There were two items about automated feedback in the news last week, both of which were extremely sad to read in my opinion, and I thought it would be worth sharing some thoughts here:
Why it’s so troubling that we allow computers to grade test essays by Valerie Strauss and Julie Rine in the Washington Post
This article is about yet another attempt to have computers "assess" student writing. The absurdity of such efforts has been well documented elsewhere, but if you are not up on the topic, this article is a good place to start. Yes, machines can provide grades comparable to the grades that humans assign, but that is simply because humans themselves are grading like machines, a process that works much better when the students in turn write like machines, producing the words and phrases and sentences that are expected of them in formulaic fashion.
My hands hovered over the keyboard as my brain caught up to what my fingers had just typed. I couldn’t quite believe I had just told this to a student: “The computer won’t know that this fragment works as part of your style. It will just see a sentence fragment and most likely will ding you for it.”
I was referring to the fact that computers are now grading essays on our state’s Institutes for Research assessments.
Even before computers took over, these exams were never looking for writing that demonstrated a unique voice and style, but rather writing that included enough elements on a checklist for the assessor to deem the text “proficient.”
I have very strong feelings about this: if you do not have a meaningful purpose for student writing so that some audience (you, other students, family, friends) will read the student's writing with pleasure, then just give the students a test instead, something suitable for machine-scoring with right/wrong answers. We should not use writing as a proxy for testing. Instead, we should use writing in order to communicate something of importance, person to person. If the writing has no meaning to the student or to the class or to you, the teacher, it's not a good solution to have a machine to "read" the writing and assess it; quite the contrary: I can think of no better way to convince students that their writing has no real value for anyone.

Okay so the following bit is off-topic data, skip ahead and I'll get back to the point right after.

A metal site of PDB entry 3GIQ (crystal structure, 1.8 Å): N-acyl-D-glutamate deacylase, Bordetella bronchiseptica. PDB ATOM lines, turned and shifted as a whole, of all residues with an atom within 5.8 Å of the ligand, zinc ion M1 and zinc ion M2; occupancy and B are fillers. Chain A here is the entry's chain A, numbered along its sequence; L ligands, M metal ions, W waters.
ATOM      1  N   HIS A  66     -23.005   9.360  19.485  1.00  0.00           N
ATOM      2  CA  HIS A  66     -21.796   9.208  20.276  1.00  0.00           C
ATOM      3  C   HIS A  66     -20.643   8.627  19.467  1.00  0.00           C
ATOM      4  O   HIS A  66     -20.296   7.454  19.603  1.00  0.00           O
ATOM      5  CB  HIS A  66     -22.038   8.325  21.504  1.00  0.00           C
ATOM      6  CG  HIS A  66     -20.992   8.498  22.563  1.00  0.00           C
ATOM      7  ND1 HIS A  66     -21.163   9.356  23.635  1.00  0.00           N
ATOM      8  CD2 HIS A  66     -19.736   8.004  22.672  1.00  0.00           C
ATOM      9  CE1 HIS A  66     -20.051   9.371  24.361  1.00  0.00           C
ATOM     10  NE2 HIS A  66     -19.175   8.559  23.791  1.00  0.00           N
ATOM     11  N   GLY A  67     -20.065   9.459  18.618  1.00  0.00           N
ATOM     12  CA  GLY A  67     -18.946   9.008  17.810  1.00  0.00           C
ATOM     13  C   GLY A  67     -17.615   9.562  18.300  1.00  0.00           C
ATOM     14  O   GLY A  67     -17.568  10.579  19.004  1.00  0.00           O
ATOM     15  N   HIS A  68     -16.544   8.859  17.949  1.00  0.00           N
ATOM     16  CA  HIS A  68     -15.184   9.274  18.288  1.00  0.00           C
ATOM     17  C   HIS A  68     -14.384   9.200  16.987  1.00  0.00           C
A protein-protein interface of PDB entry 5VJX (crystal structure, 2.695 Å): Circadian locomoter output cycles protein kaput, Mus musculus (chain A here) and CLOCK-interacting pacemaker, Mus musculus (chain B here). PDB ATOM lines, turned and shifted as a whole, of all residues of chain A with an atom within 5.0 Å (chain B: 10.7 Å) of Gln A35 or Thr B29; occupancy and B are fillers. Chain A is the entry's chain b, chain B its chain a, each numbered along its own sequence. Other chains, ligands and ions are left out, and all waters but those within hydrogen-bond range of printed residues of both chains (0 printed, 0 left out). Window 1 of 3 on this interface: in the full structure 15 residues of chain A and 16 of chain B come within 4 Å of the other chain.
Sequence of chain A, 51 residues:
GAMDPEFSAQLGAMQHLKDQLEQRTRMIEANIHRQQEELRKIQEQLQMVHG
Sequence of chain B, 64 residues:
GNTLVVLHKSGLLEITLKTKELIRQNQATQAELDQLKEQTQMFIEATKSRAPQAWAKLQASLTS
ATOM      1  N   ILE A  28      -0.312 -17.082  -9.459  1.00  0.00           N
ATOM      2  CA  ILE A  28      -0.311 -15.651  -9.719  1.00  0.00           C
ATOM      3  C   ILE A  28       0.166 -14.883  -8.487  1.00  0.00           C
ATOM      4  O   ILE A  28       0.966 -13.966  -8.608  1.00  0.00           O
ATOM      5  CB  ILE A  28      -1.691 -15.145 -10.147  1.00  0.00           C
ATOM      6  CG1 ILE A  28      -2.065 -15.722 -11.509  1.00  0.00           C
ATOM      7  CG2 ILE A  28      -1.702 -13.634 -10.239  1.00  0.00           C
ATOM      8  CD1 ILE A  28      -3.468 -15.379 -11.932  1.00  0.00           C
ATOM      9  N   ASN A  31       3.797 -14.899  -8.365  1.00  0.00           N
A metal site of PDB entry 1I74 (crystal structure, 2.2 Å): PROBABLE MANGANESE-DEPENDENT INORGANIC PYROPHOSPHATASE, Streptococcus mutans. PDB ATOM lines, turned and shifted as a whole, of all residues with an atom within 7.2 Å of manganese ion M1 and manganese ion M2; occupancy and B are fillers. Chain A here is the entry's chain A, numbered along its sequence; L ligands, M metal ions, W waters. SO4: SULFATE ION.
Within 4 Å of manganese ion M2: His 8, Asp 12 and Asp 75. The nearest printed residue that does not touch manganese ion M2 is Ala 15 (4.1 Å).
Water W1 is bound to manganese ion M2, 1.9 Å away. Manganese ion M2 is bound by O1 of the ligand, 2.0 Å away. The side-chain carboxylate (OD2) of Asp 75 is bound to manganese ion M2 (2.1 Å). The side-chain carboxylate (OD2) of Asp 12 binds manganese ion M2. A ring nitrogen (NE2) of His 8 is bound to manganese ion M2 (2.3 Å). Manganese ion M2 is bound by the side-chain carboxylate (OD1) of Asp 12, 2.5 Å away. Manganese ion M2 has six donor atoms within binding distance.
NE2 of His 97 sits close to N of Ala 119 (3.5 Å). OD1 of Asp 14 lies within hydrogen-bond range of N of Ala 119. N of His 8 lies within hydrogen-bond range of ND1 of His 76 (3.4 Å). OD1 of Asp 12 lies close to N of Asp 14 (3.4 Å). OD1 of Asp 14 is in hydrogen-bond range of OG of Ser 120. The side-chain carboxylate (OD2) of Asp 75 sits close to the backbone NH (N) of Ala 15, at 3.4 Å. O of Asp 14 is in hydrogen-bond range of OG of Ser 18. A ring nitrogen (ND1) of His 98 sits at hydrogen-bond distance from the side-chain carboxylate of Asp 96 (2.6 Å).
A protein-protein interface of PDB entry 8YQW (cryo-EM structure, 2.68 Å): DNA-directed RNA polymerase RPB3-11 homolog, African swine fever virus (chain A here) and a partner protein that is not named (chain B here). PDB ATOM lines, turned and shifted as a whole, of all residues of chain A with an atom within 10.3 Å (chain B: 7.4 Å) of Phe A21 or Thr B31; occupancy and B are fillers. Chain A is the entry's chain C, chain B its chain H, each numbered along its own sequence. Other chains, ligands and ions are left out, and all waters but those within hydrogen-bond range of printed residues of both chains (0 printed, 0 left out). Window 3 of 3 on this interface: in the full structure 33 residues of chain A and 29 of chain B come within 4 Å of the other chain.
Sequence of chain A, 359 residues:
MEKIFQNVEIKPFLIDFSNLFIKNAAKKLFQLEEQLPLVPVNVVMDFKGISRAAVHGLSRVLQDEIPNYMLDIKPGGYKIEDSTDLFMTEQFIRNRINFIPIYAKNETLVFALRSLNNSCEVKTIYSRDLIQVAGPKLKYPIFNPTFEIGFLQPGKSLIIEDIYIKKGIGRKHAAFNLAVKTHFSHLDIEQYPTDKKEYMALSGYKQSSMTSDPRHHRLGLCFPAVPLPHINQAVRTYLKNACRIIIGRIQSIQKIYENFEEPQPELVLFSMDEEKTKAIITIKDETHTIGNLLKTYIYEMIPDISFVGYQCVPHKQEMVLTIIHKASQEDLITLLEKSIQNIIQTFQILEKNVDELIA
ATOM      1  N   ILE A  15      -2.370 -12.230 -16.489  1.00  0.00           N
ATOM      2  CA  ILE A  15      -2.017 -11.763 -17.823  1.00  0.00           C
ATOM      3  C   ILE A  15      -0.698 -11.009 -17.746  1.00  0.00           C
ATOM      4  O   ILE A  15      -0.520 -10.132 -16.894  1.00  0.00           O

Pearson Embedded a 'Social-Psychological' Experiment in Students' Educational Software by Sidney Fussell in Gizmodo (the story was also written up by EdWeek and elsewhere; this happens to be the article I read first)
The Pearson story was a question about the ethics of using student performance for research purposes without the students knowing that they were research subjects; what concerned me was the study itself, which was testing the effects of totally automated feedback about student performance: when students got a question wrong, they received either "growth mindset" feedback messages (e.g. "No one is born a great programmer. Success takes hours and hours of practice") or "anchoring of effect" feedback messages (e.g. "Some students tried this question 26 times! Don’t worry if it takes you a few tries to get it right"), or no "special messages" at all.
The messages apparently had no positive effect, which does not surprise me: there is nothing "special" about getting automated feedback messages. In fact, it seems that these messages may have in some weird way discouraged the students from attempting more problems (see the article for details). I would call it the Microsoft-Clippy effect: don't bother me! I'm working!
In a separate blog post, I'll write up something about an effort I'm making in my classes to do a better job with audience feedback about student writing. Real comments from a real audience that, I hope, can be really useful as students work on their writing. More on that in a bit.
Meanwhile, here is some Clippy humor. Yes, I'm old. There are probably some people reading this who are too young to remember Clippy ha ha. Lucky you! He has his own Wikipedia article: Office Assistant.